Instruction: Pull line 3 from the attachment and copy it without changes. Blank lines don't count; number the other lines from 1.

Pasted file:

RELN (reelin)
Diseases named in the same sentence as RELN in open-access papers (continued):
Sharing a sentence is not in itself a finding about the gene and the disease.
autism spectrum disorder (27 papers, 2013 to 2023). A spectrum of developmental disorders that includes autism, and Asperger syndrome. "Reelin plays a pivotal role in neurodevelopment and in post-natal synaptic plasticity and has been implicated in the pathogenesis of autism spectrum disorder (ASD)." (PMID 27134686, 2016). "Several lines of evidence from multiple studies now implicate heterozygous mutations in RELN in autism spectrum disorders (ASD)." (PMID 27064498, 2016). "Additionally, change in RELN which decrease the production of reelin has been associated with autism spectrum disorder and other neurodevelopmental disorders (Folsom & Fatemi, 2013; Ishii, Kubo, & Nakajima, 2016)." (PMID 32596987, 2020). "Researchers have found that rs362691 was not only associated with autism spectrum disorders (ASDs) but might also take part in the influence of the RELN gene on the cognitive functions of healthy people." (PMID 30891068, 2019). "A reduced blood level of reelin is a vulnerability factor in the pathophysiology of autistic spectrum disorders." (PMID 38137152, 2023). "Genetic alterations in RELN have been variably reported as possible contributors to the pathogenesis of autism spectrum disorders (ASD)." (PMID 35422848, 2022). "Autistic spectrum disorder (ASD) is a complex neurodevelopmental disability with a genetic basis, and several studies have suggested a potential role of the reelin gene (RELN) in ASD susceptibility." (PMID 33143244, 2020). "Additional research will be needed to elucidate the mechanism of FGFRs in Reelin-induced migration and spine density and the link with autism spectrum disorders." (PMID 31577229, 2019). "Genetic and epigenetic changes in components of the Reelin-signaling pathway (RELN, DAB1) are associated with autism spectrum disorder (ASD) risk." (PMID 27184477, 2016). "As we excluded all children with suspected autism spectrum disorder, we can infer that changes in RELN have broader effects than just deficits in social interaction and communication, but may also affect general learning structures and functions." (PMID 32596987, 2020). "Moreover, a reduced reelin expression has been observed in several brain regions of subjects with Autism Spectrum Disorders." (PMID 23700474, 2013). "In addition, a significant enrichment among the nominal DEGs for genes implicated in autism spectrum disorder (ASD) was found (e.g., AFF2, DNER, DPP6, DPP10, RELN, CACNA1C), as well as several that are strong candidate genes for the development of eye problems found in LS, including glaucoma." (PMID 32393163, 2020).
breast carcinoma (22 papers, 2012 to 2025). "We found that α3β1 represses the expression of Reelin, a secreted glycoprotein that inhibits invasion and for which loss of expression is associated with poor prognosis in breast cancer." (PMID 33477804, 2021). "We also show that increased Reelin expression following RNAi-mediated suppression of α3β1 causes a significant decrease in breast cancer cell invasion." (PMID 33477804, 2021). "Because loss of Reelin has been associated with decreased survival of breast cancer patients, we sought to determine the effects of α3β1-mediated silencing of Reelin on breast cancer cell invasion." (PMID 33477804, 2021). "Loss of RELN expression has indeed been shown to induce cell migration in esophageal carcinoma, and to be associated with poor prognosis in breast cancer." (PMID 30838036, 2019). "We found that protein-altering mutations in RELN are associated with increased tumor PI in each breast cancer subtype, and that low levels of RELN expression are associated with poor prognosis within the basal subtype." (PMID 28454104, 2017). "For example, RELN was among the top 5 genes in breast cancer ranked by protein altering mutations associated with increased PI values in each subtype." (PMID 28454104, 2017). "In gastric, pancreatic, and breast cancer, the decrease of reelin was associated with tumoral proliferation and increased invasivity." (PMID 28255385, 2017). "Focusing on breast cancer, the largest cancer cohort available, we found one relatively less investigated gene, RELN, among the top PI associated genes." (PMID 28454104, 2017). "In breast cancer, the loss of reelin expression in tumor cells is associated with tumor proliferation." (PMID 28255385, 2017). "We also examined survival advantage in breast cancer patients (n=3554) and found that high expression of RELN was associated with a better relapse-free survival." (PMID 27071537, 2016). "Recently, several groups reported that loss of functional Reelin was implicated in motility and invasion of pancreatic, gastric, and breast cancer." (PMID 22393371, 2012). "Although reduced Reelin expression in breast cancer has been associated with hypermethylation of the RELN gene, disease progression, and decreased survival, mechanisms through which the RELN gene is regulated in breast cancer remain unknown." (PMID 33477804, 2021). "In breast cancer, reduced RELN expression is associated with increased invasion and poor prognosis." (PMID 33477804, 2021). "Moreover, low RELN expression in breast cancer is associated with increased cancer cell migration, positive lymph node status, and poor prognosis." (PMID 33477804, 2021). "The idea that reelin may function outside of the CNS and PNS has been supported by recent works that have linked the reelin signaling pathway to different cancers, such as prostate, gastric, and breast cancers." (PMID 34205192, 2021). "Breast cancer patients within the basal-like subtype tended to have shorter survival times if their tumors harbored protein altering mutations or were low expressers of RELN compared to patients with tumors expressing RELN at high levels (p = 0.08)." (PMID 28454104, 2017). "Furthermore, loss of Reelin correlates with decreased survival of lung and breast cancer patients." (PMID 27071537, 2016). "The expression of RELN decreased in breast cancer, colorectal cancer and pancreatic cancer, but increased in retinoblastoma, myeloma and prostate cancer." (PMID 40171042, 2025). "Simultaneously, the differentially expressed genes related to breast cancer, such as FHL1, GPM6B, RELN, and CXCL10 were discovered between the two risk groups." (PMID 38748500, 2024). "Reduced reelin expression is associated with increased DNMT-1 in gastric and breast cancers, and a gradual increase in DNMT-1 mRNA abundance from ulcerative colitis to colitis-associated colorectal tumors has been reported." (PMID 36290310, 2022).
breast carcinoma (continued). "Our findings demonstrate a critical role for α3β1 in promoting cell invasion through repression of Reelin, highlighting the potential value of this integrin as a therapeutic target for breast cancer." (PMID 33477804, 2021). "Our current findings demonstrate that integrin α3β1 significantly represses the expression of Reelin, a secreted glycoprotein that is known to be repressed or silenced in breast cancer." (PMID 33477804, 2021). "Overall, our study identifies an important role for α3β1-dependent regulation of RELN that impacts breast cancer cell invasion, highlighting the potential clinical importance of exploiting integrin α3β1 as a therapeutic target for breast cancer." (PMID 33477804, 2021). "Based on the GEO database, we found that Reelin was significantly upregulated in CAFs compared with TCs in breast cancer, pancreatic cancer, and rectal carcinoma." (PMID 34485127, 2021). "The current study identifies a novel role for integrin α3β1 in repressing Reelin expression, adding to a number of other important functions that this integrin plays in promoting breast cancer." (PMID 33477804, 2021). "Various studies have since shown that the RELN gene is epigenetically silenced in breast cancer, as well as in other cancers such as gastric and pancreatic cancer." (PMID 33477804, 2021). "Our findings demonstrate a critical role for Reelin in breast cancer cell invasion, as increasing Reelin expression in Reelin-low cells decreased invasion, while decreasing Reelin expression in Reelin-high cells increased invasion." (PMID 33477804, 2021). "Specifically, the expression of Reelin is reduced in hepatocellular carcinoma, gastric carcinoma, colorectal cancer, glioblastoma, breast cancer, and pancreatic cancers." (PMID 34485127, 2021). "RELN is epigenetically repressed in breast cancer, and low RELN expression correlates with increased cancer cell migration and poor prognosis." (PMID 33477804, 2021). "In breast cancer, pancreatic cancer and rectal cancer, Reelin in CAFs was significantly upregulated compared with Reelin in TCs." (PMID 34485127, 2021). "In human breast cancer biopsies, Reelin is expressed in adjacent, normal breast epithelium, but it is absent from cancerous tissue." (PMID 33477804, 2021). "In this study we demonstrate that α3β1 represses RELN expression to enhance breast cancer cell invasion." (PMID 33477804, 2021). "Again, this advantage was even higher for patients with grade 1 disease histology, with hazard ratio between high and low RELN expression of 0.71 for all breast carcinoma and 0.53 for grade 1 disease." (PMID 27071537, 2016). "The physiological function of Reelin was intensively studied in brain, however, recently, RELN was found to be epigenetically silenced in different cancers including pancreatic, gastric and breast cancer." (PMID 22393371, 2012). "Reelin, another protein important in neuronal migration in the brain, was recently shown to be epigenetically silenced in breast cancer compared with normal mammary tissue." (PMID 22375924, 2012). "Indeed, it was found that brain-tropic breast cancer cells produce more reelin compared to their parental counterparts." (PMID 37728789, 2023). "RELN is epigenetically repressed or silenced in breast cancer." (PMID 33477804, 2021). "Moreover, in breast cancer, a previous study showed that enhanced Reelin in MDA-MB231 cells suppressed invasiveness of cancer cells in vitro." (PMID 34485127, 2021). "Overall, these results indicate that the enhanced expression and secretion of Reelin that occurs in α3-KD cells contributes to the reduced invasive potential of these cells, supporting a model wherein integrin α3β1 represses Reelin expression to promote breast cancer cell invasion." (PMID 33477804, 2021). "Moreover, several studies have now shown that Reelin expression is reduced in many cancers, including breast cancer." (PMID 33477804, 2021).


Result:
Sharing a sentence is not in itself a finding about the gene and the disease.